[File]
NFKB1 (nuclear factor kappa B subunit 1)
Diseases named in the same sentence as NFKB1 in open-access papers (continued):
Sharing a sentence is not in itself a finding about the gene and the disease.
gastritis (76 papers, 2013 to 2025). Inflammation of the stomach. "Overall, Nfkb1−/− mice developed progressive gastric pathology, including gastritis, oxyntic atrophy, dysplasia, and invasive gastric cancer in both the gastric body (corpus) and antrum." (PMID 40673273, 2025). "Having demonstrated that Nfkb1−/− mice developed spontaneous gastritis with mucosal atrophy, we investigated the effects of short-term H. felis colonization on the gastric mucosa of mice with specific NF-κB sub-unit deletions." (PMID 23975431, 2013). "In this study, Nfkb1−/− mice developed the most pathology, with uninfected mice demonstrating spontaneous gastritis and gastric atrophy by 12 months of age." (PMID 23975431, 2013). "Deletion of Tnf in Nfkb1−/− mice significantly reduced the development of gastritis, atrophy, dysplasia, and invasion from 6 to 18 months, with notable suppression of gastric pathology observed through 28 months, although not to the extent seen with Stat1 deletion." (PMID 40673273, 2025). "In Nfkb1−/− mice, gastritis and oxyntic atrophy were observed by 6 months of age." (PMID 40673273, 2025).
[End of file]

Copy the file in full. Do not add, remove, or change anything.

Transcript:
NFKB1 (nuclear factor kappa B subunit 1)
Diseases named in the same sentence as NFKB1 in open-access papers (continued):
Sharing a sentence is not in itself a finding about the gene and the disease.
gastritis (76 papers, 2013 to 2025). Inflammation of the stomach. "Overall, Nfkb1−/− mice developed progressive gastric pathology, including gastritis, oxyntic atrophy, dysplasia, and invasive gastric cancer in both the gastric body (corpus) and antrum." (PMID 40673273, 2025). "Having demonstrated that Nfkb1−/− mice developed spontaneous gastritis with mucosal atrophy, we investigated the effects of short-term H. felis colonization on the gastric mucosa of mice with specific NF-κB sub-unit deletions." (PMID 23975431, 2013). "In this study, Nfkb1−/− mice developed the most pathology, with uninfected mice demonstrating spontaneous gastritis and gastric atrophy by 12 months of age." (PMID 23975431, 2013). "Deletion of Tnf in Nfkb1−/− mice significantly reduced the development of gastritis, atrophy, dysplasia, and invasion from 6 to 18 months, with notable suppression of gastric pathology observed through 28 months, although not to the extent seen with Stat1 deletion." (PMID 40673273, 2025). "In Nfkb1−/− mice, gastritis and oxyntic atrophy were observed by 6 months of age." (PMID 40673273, 2025).